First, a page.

After collecting fecal matter from both groups of mice at 120 days of age, the researchers identified significant changes and disruptions to the natural balance of bacteria in the guts of the mice who were exposed to oxycodone in utero. These changes were linked with alterations in metabolic pathways, which impacts metabolism and potentially both neurological and behavioral health long-term.
Rosenfeld added that the gut microbiome of humans is very similar to the gut microbiome of mice, making the animal a useful biomedical model for translational and precision medicine research.
“While this research can lead to human studies down the road, those can take 20 to 30 years due to the much longer lifespan of humans compared to mice,” Rosenfeld said. “The opioid epidemic, one of the biggest public health crises facing the United States, is causing real harm right now, so our goal is to raise immediate awareness and hopefully protect the health and well-being of women who are currently pregnant or seeking to become pregnant and their offspring from the potential negative and longstanding effects of opioids.”
The research is personal for Rosenfeld, whose niece was in utero when her sister-in-law was given Quaaludes to relieve anxiety. While her niece was born healthy and seemed fine early in childhood, she later developed respiratory issues, neurological issues and behavioral abnormalities in her teenage years, and is now living in a nursing home in her 30s.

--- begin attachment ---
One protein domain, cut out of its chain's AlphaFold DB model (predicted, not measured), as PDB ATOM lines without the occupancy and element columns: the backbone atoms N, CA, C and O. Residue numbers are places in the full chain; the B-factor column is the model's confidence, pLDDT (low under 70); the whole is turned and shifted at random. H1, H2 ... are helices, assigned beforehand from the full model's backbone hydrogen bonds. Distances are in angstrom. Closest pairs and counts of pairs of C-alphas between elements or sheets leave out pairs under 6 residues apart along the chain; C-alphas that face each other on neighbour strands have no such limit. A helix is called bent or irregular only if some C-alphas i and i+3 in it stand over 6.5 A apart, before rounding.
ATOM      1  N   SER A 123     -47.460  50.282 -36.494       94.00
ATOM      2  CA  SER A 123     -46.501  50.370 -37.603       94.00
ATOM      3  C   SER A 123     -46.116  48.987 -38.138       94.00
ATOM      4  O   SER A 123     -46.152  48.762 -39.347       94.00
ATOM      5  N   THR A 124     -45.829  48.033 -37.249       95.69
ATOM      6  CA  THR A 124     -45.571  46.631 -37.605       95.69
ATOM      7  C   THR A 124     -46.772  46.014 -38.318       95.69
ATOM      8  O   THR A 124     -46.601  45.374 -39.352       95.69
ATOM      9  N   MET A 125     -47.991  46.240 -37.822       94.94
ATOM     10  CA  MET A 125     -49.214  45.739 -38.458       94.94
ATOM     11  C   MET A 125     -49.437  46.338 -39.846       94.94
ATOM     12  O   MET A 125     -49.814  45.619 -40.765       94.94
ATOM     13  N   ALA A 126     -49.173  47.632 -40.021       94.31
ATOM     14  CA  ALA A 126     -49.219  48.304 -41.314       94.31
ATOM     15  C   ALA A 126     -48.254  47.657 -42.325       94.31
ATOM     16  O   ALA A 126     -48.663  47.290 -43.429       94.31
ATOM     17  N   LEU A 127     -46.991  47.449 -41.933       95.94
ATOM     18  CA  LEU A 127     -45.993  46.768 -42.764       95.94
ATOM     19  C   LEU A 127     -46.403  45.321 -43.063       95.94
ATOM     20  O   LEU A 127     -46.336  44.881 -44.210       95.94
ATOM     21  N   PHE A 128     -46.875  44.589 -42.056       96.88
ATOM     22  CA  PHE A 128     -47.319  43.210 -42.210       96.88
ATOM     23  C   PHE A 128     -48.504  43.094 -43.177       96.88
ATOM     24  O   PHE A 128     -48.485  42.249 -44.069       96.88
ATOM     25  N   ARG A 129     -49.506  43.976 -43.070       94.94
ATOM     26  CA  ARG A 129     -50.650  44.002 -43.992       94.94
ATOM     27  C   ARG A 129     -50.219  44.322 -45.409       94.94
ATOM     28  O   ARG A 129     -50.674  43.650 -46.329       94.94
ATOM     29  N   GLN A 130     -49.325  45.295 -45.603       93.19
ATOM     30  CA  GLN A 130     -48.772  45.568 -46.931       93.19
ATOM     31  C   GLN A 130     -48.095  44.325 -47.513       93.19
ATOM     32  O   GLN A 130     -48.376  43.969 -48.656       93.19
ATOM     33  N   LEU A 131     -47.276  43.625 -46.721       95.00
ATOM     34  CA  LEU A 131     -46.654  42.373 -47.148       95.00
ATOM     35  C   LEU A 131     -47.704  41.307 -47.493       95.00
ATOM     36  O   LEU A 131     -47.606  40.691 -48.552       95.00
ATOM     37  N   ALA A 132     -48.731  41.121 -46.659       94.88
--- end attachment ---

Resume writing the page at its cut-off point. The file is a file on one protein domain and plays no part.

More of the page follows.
“For these children who were exposed to opioids in utero, there is also now an increased risk for them to get addicted to opioids themselves, so I do worry about them as they progress into adulthood,” Rosenfeld said. “Hopefully by identifying these correlations as early as possible, potential interventions can be developed and alternative treatment options can be discussed for dealing with pain in pregnant women.”
Joshi, a bioinformatics scientist in the MU School of Medicine’s Department of Health Management and Informatics, was a clinical doctor who occasionally assisted with pregnancies in India before coming to the United States to study bioinformatics.
“Genomic sequencing technology, bioinformatics tools and computational techniques can all be applied together to help us as researchers start to find the links that tie together our physiology and our overall health,” Joshi said. “We are starting to learn how changes in the gut microbiome can potentially impact one’s mood and mental health later on in adulthood. This research helps us start to better understand the gut-brain axis, as there is a lot of communication among the brain, central nervous system, endocrine system, immune system and gut microbiome.”
“Long-term effects of developmental exposure to oxycodone on gut microbiota and relationship to adult behaviors and metabolism” was recently published in the American Society for Microbiology. Funding was provided by the National Institute of Environmental Health Sciences. Co-authors on the study include Zhen Lyu, Robert Schmidt, Rachel Martin, Madison Green, Jessica Kinkade, Jiude Mao and Nathan Bivens.
Story courtesy of Show Me Mizzou
Story Contact: Brian Consiglio, 573-882-9144, firstname.lastname@example.org